This is an article from the July 13, 2009 issue
The former Buck, who averaged 19.6 points per game last year, was acquired by the Spurs for Bruce Bowen and Kurt Thomas
Dan Patrick: When you first found out about the trade, what did you think?
Richard Jefferson: I was shocked, to tell you the truth. The fact that San Antonio was able to keep its three main players [Tim Duncan, Tony Parker and Manu Ginóbili] was even more of a shock. It immediately got a buzz going—on my phone and in my head.
DP: Who was the first Spur you spoke to?
RJ: Tim Duncan. He texted me a couple times. We had a pretty good relationship on that stellar USA team back in 2004. I think we bonded through stress over that experience [when the team lost three games at the Olympics and left with the bronze medal]. And so we kept in touch. He was excited. I tell you what, to have the opportunity to play with him and [coach Gregg] Popovich—it's one of the biggest thrills I've ever had in my career.
DP: Who's the team to beat in the West?
RJ: The Lakers. They're the defending champions. The one thing I will never disrespect is the defending champions.
DP: You're getting married soon, aren't you?
RJ: I am. July 11.
DP: Do you have to invite your Spurs teammates now?
RJ: The guest list is pretty much set. And I don't want those guys to feel like they have any obligation just because I'm a new teammate.
DP: You know what—don't worry about Popovich. He doesn't want to be going to a wedding. But maybe invite Tony Parker, because Eva might want to wear a new outfit.
RJ: Well, it's a very, very small guest list.
DP: Let's say you're alone back on defense. Pick your poison here. Who would you rather see coming at you with the ball: Kobe, LeBron or Dwyane Wade?
RJ: That's a tough one. Just me and the basket? I can't answer that question. All three of them pose their own problems.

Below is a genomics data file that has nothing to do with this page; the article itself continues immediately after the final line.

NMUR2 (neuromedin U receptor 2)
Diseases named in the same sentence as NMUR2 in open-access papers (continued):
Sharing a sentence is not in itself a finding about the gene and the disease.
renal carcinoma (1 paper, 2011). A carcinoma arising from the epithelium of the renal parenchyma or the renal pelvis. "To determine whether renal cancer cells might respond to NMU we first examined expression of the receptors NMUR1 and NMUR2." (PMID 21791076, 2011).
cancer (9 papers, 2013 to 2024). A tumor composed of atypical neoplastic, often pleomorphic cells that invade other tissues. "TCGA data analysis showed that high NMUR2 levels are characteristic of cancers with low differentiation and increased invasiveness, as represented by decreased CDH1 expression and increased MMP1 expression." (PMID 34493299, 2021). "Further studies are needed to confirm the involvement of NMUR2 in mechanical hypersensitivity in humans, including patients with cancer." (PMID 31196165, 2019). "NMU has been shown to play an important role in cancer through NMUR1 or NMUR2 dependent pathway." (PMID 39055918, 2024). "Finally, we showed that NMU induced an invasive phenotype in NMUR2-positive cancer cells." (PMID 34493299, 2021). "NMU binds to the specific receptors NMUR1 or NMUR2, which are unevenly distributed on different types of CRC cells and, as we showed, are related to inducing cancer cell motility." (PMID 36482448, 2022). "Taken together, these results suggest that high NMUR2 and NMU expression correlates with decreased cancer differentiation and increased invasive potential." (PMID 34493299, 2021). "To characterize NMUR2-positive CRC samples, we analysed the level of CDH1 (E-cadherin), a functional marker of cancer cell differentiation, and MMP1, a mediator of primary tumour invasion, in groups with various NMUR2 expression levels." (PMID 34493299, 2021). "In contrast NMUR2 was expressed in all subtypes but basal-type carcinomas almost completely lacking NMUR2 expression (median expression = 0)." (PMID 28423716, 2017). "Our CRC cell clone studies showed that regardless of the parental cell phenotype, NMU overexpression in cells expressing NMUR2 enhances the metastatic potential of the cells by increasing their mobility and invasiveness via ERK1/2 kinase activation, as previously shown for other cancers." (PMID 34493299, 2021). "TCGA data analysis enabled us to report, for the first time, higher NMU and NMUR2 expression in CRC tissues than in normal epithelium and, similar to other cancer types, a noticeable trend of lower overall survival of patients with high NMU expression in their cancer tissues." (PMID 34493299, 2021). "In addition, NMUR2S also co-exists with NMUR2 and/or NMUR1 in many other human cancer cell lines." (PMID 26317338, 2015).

DP: Wait, Richard, do you need help defense on this question?
RJ: Yeah, I need help defense on this question. I'm going try to foul if it's early in the game. Make them earn two the hard way.
DP: What does Shaq going to the Cavs mean?
RJ: You have another person who, on a lot of nights, you're going to have to double-team. Shaq can win a game, easily. Especially in the playoffs. He's very good at pacing himself and peaking at the right time. It means a lot less stress for [LeBron James].
DP: What's it like to guard LeBron?
RJ: It's tough. People always assume that he's that much bigger or that much stronger. It's really not his strength, because if you ever notice, he's not really a post-up player. He doesn't back you down and beat you up. He's not like Ron Artest in that sense. He has a unique combination of skills that just make it very difficult: his ball handling, his size, his quickness, his strength, his athleticism. There are not many players probably ever that have had that combination. His shooting range and shooting touch continues to improve. And the more confidence he gets, it makes the rest of his game even more difficult to cover. He just has a set of skills that, combined, are pretty much a beast.
Now Hear This
Listen to the podcasts at danpatrick.com/interviews
1. Mike Scioscia discusses the best closers in history.
2. Reggie Miller breaks down the lastest off-season NBA moves.
Cowboys tackle Marc Colombo, who moonlights as the lead singer of the heavy-metal band Free Reign, said he shies away from singing in the team shower. "We keep it to shows and practices," he said. And when I asked which had better groupies—music or football—Colombo didn't hesitate: music. And when he explained why, it was tough to disagree. "Football groupies," he said, "are mostly male."
Like all of Steve McNair's former teammates, Eddie George was stunned by the quarterback's death. "Steve was never about throwing for 400 or 500 yards. He was just concerned about winning," George told me on Monday. "He was a total team player, and that carried throughout the entire team. We took on his personality. When he played hurt, we couldn't miss a day [if we were hurt]."
Line of the week
Kurt Warner explained that he realizes there's no way for him to shed his square image on the field: "In every locker room there's a poster of how you're supposed to dress, and that's me. All the guys make fun of me. They're always trying to get me to lower my socks so I look somewhat cool, but I can't pull it off."
THE FINE PRINT: The poor economy even affected Wimbledon. The big seller at the concession stand was strawberries and nondairy creamer.